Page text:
State Rep. Al Jacquet has filed legislation mandating concealed carry applicants undergo a mental health evaluation.
The Riviera Beach Democrat’s bill (HB 117) – a longshot for passage in the Republican-controlled, 2nd Amendment-friendly Legislature – would require that evaluation to be “conducted by a clinical psychologist or a psychiatrist.”
The review must find the individual is “competent and of sound mind.”
Alternatively, the concealed carry applicant can provide a letter from a physician “stating that the professional has examined the individual and the individual is not suffering from any serious mental illness.”
The move by Jacquet comes as Florida lawmakers at the state and federal level have urged for increased action on gun regulation.
“President [Donald] Trump has been confusing some of us lawmakers for weeks with his comments and possible proposals on gun control,” Jacquet said in a statement on the bill.
“Trump appears to want to expand background checks for gun purchasers, but continues to emphasize the country’s very strong background checks, while stressing the need to focus on mental health treatment. During an address to the nation in response to recent mass shootings in the U.S., he stated that, ‘Mental illness and hatred pulls the trigger, not the gun.’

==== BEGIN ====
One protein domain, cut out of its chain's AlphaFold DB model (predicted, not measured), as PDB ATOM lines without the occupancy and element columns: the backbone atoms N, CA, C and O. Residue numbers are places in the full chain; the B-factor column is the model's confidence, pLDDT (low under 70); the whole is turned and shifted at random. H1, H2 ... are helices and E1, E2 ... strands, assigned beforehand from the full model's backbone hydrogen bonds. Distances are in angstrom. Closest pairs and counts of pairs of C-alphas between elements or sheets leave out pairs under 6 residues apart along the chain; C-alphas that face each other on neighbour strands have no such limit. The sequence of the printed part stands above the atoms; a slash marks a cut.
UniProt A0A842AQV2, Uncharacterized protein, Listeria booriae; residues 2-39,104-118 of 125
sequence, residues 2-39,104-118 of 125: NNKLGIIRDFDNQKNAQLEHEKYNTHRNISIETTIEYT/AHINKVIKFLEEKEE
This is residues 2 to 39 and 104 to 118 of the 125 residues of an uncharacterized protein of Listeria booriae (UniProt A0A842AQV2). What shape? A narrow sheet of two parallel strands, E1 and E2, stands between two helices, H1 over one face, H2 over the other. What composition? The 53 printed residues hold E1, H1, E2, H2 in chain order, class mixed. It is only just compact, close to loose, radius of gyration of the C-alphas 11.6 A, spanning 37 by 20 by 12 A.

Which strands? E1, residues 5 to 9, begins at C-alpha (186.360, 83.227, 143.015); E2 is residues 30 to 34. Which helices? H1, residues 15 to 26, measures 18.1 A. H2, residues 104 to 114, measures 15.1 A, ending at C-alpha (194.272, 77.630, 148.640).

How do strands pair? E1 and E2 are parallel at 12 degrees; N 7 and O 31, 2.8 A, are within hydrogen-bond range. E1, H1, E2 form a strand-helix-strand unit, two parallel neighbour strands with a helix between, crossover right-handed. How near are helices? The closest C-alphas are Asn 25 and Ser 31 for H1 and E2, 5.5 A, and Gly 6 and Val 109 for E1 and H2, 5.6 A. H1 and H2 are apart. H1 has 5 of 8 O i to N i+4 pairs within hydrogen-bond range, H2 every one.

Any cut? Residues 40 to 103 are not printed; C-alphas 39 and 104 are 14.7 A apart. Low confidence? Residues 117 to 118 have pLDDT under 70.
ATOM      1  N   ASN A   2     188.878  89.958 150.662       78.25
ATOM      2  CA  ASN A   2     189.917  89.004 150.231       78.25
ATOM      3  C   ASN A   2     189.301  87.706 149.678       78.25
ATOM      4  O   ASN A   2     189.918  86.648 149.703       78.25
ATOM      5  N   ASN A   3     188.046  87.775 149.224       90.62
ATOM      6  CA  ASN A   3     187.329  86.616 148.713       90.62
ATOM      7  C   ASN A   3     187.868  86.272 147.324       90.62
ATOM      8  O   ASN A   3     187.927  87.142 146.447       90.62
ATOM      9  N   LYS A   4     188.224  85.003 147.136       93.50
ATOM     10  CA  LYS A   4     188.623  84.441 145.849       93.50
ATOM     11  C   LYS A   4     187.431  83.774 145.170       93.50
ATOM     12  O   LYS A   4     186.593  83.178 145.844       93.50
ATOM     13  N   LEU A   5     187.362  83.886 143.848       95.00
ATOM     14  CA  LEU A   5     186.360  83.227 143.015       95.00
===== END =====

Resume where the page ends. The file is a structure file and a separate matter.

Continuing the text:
“If that’s the case, then we need to ensure that people wishing to conceal carry are of sound mind. If we can’t ensure that every American has access to mental health services, let’s not approve licenses until they are able to get that addressed.”
The 2018 shooting at Stoneman Douglas High School prompted lawmakers to raise the age to purchase a weapon in the state and institute “red flag” law to enable guns to be confiscated from potentially dangerous individuals, among other reforms.
But with a spate of attacks in August, lawmakers are pushing for additional action.
On the state level, Democratic state Sen. Annette Taddeo of Miami is looking to undo a state law that bars local governments from passing gun control measures that are stricter than those approved by the state.
Jacquet’s measure would add to efforts to regulate weapons within the state. But with Republicans controlling both the House and Senate, it could be a tough task to gain approval.
Should the bill pass, it would take effect on July 1, 2020.